Evidently, the market has little interest in supplying this kind of housing, at least while there is still profit to be made from building for investors. More government intervention is clearly required if we are to actively shape our city to better serve our changing needs instead of relying on private developers to do it for us.

The Victorian state government did introduce rules in 2017 – the Better Apartments Design Standards – that imposed a minimum size for bedrooms and living areas, and updated them in 2021 to require better-quality external features and more outdoor space. It was progress of a kind, though urban designer Andy Fergus told the recent parliamentary inquiry that the rule changes had merely “lifted Victoria from the 19th to the 20th century”.

Critically, the government has baulked at mandating minimum apartment sizes, despite it being a measure already in place in NSW, Western Australia, Auckland, Dublin, Edinburgh, London and many cities across the United States.

Meanwhile, as submissions to the parliamentary inquiry suggest, developers are finding ways to “game” Victoria’s regulations, meeting the bedroom size requirement but ingeniously tucking kitchens into hallways or omitting space for a dining table. Again, these are dealbreakers for families with children or others who need a home not a bolthole.

It need not be this way. Nor is this a new problem that cannot be solved. Indeed, in 1946 amid a chronic housing shortage, The Age teamed up with the Institute of Architects and the then-young architect Robin Boyd, who was tasked with producing plans for houses that were affordable, able to be constructed by small builders or homeowners themselves and were properly thought through. We called it the Small Homes Service. It was a different solution for different times, but it proved that affordable did not have to mean horrible. Modest, yes, but eminently liveable too.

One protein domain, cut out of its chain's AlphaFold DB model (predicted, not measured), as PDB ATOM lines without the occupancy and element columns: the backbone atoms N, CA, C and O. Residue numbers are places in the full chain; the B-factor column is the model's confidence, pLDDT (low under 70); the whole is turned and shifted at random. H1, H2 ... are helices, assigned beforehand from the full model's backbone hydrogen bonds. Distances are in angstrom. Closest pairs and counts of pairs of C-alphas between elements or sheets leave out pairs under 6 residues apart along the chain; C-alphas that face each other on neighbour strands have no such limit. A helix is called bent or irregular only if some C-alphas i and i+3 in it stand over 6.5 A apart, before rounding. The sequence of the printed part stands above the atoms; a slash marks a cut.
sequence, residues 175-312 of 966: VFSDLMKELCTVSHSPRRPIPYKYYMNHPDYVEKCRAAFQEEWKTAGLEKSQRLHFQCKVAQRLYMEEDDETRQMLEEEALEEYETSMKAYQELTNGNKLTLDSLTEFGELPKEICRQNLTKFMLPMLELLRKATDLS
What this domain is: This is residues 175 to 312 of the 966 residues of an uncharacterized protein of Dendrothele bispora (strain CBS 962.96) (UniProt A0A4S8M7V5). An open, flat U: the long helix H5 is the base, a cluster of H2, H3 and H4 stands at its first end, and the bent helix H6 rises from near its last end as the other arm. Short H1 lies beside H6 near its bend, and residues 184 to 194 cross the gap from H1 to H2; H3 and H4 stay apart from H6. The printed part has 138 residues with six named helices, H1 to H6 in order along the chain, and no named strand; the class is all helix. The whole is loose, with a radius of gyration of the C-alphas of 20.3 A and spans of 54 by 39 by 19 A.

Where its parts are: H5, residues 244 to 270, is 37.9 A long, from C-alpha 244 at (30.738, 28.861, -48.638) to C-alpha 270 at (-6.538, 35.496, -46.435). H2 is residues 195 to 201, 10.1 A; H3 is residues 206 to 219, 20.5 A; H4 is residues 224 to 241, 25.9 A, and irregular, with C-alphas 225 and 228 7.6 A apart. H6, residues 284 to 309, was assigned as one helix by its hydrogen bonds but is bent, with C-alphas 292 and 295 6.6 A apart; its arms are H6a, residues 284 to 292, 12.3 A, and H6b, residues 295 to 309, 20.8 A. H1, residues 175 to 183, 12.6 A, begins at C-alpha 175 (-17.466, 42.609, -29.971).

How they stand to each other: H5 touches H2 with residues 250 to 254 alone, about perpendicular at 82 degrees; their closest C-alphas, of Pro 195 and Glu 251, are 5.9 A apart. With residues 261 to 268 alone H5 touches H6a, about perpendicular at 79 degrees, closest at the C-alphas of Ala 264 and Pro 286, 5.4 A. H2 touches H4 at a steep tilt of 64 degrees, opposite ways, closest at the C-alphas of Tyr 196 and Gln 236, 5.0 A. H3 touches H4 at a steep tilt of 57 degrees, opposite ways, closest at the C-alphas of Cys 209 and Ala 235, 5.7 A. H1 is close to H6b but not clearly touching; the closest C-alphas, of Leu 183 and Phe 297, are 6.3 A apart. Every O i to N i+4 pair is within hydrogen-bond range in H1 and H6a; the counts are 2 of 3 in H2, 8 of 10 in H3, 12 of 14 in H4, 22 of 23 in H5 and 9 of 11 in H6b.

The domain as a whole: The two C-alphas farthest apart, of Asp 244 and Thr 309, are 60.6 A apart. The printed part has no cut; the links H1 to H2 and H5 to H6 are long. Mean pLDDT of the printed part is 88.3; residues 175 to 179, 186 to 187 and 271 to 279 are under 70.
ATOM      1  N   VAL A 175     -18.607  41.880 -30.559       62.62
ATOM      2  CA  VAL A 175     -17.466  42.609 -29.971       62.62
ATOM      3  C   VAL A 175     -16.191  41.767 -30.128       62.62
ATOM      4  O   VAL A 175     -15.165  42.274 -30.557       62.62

After hearing numerous submissions from planners, property advocates, councils and other interested parties, the apartment inquiry last year concluded that a mandatory minimum size requirement, stipulated within the Victoria Planning Provisions, would support good design.

It also recommended there be “a clear and quantifiable definition of adequate daylight”, called for an investigation into improving ventilation and measures to improve communal space and – critically – said the Department of Environment, Land, Water and Planning should develop guidelines on accommodating families in apartments.

The new planning minister, Sonya Kilkenny, who has yet to respond to the inquiry, should give these recommendations serious consideration, especially considering they come from a bipartisan committee. Melbourne’s much-vaunted “liveability” depends on it.

Patrick Elligett sends an exclusive newsletter to subscribers each week. Sign up to receive his Note from the Editor.